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44 | The remainder of solar radiation, qtr\_ice\_top(i,j,l), is transmitted below the surface and attenuates following Beer-Lambert law. The part of solar radiation that is absorbed on its path to the base of the ice is given as sensible heat to the snow/ice system, via a source term in the heat diffusion equation. The rest of solar radiation that reaches the ice base, qtr\_ice\_bot(i,j,l), is transmitted to the ocean. |
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45 | |
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46 | In the rest of this section, we describe how the albedo, the surface transmission parameter $i_o$ and the attenuation of solar radiation are parameterized. |
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47 | |
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48 | \subsection{Surface albedo} |
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49 | |
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50 | The surface albedo determines the amount of solar radiation that is reflected by the ice surface, hence also net solar radiation. The philosophy of the parameterization of surface albedo is the following: each ice category has its own albedo value $\alpha(i,j,l)$, determined as a function of cloud fraction, ice thickness, snow depth, melt pond fraction and depth, using observation-based empirical fits. |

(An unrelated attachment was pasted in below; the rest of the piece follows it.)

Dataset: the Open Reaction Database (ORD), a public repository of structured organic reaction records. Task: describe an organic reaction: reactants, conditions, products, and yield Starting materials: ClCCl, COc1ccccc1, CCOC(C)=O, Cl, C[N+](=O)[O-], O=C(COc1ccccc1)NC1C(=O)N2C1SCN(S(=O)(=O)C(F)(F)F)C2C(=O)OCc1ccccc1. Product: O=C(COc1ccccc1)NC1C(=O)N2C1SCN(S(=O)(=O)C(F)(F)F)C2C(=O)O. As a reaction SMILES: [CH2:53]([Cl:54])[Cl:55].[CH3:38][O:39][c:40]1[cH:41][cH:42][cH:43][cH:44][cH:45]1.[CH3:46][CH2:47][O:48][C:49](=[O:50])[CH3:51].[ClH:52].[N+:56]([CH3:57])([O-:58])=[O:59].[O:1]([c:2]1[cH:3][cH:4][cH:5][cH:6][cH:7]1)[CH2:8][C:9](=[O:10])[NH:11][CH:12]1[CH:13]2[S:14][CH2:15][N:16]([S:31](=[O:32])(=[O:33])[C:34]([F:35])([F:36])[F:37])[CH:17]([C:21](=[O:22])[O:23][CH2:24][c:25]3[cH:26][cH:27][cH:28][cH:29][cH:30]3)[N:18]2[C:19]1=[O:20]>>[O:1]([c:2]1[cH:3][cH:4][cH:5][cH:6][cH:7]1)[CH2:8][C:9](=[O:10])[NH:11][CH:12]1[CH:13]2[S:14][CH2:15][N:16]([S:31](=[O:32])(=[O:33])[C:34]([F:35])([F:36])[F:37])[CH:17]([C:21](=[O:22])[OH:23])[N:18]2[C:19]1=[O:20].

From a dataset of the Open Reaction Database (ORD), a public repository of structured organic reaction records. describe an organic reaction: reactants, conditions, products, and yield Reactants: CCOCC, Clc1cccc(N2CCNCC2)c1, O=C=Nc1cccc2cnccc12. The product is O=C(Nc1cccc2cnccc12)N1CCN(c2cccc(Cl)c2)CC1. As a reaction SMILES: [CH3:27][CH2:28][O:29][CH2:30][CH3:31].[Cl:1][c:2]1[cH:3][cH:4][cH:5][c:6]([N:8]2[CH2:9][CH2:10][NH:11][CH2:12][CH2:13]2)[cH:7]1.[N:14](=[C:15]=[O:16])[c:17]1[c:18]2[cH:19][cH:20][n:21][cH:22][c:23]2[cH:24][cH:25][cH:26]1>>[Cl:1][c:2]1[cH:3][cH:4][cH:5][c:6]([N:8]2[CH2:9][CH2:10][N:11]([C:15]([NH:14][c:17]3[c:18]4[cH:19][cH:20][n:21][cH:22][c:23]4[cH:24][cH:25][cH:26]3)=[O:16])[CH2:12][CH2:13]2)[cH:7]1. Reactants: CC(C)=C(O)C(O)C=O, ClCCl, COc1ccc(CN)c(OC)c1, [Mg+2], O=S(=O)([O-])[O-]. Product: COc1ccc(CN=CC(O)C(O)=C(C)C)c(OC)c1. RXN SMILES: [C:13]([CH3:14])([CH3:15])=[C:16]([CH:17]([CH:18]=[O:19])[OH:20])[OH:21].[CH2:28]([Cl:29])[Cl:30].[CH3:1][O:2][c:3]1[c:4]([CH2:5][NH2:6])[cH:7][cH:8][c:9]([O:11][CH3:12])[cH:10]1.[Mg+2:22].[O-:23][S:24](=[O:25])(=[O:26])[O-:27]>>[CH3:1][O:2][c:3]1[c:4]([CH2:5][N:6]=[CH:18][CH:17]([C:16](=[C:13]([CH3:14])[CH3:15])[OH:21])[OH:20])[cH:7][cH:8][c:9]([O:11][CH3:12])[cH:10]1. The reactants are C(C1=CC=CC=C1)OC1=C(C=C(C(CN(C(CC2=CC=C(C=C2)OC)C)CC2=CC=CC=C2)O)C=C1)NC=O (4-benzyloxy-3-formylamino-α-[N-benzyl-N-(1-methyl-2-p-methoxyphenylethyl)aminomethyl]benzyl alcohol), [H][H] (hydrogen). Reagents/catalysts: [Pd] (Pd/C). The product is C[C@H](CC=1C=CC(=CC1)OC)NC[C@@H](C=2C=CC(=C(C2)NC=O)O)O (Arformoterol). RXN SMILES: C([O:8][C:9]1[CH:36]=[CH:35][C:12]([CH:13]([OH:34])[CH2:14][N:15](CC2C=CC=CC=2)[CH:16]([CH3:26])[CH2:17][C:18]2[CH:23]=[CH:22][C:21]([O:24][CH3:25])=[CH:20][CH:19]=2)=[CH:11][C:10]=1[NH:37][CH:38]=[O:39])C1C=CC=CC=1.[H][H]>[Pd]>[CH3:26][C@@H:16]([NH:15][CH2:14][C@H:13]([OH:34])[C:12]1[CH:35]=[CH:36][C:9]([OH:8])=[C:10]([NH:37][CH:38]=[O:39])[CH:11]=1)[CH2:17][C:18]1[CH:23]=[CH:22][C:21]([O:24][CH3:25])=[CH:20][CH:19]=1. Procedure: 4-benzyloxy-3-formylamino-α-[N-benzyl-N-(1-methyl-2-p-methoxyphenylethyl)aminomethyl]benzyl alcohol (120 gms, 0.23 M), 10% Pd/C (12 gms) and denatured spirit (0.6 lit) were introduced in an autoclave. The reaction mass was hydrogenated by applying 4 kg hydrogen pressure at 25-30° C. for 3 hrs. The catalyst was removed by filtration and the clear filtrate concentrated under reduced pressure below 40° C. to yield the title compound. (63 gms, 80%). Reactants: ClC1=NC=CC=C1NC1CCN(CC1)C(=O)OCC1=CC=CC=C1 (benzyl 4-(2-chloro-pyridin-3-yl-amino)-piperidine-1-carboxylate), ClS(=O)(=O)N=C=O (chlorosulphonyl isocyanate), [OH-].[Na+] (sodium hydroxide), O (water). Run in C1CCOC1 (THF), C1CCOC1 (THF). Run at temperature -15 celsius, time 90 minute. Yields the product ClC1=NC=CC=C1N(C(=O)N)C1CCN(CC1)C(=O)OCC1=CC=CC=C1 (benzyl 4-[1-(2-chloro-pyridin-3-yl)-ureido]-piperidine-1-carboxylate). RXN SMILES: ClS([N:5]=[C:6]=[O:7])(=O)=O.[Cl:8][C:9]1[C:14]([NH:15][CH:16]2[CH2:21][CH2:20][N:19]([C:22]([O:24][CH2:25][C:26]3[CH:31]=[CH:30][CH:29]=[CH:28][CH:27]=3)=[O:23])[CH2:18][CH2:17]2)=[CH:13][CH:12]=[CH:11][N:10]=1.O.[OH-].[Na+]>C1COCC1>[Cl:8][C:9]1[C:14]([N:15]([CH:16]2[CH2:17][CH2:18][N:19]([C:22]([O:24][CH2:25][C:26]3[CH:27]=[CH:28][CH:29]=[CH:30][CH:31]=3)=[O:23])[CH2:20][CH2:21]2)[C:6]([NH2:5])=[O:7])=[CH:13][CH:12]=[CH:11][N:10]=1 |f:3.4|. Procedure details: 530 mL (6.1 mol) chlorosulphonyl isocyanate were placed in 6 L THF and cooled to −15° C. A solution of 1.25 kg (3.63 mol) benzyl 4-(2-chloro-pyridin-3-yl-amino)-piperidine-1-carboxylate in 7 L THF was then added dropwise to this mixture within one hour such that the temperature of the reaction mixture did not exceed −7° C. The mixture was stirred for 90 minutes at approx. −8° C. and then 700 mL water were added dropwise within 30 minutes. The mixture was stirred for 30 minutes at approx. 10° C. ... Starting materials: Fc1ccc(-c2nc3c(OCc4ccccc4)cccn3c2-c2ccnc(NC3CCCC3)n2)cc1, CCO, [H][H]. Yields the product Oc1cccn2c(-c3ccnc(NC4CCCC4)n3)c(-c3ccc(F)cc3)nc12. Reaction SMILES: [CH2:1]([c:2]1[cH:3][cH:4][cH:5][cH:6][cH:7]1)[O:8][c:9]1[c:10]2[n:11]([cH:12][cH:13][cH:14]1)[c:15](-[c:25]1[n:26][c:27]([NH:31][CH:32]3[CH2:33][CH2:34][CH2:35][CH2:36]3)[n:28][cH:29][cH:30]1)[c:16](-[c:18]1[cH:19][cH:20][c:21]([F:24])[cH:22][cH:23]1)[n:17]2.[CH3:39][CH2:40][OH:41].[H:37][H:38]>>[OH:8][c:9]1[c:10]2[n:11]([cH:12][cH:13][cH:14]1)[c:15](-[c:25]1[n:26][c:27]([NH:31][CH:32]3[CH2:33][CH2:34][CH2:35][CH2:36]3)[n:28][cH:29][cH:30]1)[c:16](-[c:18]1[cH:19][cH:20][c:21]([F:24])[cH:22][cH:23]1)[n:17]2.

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51 | |
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52 | The original \cite{ShineHenderson85} parameterization had a few inconsistencies and flaws that the revisited parameterization described hereafter fixes. In particular, the dependencies of albedos on ice thickness, snow depth and cloud fraction have been revised in the light of recent observational constraints \citep{Brandtetal05,GrenfellPerovich04}. In addition, the asymptotic properties of albedo are better specified and now fully consistent with oceanic values. Finally, the effect of melt ponds has been included \citep{Lecomteetal15}. |
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53 | |